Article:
Main Article Content
Initially designating a lesser evil, tolerance relieves itself of its negative charge to gain a positive dimension, acquired at the time of the crise de la conscience européenne, of which the men of the 18th century are heirs. Like happiness, it is one of the key words of the Enlightenment which encyclopedias do not fail to seize. However, the success of this notion does not overshadow the ambiguity it carries within it. Reading the entry “Tolerance” of the three major encyclopaedias of the time, those of Diderot and d'Alembert, De Felice and Panckoucke, testifies to this plural understanding. It appears sometimes as an essential virtue that the statesman must hasten to adopt, sometimes as a dangerous principle with subversive potential that the sovereign must beware of.
English Title: The Question of Civil Tolerance in the Encyclopedias of the 18th Century: A study of the "Tolerance" Articles by Jean-Edme Romilly, Élie Bertrand and Nicolas-Sylvestre Bergier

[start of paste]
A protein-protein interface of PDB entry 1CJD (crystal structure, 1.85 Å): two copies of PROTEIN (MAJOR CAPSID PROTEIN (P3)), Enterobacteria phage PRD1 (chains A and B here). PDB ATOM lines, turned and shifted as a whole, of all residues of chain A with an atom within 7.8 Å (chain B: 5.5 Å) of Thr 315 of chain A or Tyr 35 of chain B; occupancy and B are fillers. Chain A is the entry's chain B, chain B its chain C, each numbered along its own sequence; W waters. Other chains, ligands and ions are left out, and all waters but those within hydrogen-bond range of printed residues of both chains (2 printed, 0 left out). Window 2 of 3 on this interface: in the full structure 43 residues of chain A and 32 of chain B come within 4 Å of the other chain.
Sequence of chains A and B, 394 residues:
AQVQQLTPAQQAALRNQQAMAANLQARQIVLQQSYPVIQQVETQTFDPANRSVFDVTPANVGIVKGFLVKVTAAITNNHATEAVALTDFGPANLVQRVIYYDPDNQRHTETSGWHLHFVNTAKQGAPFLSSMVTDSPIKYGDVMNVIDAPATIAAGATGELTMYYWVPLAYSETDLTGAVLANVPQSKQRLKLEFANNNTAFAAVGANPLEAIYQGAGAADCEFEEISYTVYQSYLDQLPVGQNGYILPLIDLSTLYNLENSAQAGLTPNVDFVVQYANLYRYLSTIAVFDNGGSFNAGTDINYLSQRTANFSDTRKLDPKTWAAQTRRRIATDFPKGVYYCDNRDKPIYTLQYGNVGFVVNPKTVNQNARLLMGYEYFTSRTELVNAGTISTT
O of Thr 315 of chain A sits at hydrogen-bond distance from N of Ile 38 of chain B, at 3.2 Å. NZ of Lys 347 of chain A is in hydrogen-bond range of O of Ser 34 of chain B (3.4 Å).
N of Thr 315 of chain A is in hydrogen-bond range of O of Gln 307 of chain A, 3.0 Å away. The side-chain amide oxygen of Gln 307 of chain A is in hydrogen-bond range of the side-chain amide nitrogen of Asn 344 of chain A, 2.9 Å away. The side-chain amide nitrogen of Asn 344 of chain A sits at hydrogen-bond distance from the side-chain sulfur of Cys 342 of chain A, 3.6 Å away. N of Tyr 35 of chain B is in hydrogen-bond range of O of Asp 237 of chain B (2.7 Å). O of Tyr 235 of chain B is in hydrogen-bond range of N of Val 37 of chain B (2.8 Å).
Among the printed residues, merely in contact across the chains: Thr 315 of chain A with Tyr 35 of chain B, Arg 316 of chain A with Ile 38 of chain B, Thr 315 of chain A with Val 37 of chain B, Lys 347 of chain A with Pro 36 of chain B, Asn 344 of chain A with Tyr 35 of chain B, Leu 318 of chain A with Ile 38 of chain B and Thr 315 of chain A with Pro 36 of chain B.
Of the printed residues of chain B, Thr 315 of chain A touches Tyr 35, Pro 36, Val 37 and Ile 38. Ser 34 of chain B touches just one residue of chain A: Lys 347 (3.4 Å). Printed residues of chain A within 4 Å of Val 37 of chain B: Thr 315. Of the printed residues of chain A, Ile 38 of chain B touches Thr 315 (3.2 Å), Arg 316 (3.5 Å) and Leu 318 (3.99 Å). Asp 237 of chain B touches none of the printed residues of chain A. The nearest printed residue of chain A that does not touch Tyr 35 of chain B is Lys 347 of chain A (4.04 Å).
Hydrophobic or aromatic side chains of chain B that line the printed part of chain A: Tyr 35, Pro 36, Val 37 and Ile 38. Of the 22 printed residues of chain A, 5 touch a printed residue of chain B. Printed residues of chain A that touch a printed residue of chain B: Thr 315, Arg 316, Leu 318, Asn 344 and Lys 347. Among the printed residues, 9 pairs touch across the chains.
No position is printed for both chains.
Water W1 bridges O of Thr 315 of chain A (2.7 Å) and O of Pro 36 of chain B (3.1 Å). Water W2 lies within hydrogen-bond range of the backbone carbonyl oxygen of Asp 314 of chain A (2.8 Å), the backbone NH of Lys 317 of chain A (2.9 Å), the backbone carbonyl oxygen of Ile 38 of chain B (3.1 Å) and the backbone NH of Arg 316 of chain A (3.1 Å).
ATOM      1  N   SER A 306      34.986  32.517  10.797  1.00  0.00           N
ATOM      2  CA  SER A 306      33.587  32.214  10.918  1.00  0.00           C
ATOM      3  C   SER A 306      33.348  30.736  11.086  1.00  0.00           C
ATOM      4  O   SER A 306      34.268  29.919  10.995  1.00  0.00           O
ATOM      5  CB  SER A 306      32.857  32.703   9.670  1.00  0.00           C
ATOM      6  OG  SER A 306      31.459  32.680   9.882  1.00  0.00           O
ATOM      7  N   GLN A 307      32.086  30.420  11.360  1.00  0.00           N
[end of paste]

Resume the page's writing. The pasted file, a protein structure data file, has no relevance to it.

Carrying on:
Keywords: History of French Encyclopedism, History of Tolerance, Civil Tolerance, Enlightenment, History of State Knowledge
This work is licensed under a Creative Commons Attribution-ShareAlike 4.0 International License.
Authors who publish with this journal agree to the following terms:
- Authors retain copyright and grant the journal right of first publication with the work simultaneously licensed under a Creative Commons Attribution-ShareAlike 4.0 Unported License that allows others to share the work with an acknowledgement of the work's authorship and initial publication in this journal.
- Authors are able to enter into separate, additional contractual arrangements for the non-exclusive distribution of the journal's published version of the work (e.g., post it to an institutional repository or publish it in a book), with an acknowledgement of its initial publication in this journal.